A meticulously designed Glasgow townhouse takes a bow

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When Emma Ellson was first invited along to see a client’s latest property acquisition, she had to look past a lot of dated décor and uneven altera­­tions. But once she realised how it would look with its original features repaired and reinstated, she began to revel in the possibilities offered by this commanding three-storey house in Glasgow’s west end.
As an interior architect, Ellson brings together the nuts and bolts of a renovation or an extension with the job of styling the interior. It’s an all-encompassing role; whereas many architects remove the hard hat once the build is signed off, Ellson’s involvement continues as she works with the homeowners to create a look that reflects their style while being sympathetic to the property.
This house was undoubtedly tired and in need of rejuvenation; its previous owners had lived there for 30 years and while it was not in a bad condition, it required updating throughout. “Previous interventions – such as a large extraction vent through the kitchen window, for example – were detracting from the character of the house,” Ellson recalls. “But apart from this, the interior remained largely intact and in a good state of repair.”
The new owners wanted the Victorian property to be fully refurbished, with all of the original features retained and preserved, while making their home fit for contemporary living. “The critical alterations to the layout were to include opening up the rear of the house so the kitchen could flow into a garden room with direct access to the garden. This is where the owners envisaged spending most of their time.”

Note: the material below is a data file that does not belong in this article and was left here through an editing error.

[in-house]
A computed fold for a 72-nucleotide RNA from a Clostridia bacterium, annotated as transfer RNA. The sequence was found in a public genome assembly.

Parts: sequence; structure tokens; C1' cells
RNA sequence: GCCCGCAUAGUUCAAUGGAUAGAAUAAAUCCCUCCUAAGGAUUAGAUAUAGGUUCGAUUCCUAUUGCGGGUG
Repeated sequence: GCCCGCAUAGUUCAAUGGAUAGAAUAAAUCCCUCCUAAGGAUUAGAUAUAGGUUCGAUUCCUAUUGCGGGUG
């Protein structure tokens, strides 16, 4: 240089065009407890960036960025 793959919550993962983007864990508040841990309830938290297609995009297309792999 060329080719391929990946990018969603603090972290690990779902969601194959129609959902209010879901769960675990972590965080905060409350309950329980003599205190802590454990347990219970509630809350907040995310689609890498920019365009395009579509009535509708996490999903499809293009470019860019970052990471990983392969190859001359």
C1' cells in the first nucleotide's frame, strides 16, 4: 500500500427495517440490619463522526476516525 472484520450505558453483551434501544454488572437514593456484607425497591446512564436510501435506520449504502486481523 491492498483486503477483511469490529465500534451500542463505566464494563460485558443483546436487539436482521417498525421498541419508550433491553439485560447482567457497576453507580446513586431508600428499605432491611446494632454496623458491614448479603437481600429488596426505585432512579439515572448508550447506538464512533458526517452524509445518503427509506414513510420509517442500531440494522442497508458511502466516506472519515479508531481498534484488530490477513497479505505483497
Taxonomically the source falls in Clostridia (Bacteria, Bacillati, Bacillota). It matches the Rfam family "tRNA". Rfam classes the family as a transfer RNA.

The blond sandstone front of the B-listed town­house boasts beauti­fully detailed bow windows on the ground and first floors. Cast-iron railings and a slate roof reference the building’s heritage, while the red ashlar rear of the house has a single-storey extension into the garden. Internally, the layout of the ground floor has barely changed since it was built: a grand hallway leads to a living room at the front of the house, with the kitchen to the back. Upstairs, there’s a formal drawing room and the master bedroom suite, while the top floor is given over to more bedrooms. Overhauling all of these rooms has made a huge difference to the experience of living here.

This is just a taster, you can browse the full article with more stunning photography on pages 188-205, issue 109.

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Photography Neale Smith
Art Direction Gillian Welsh
Words Catherine Coyle

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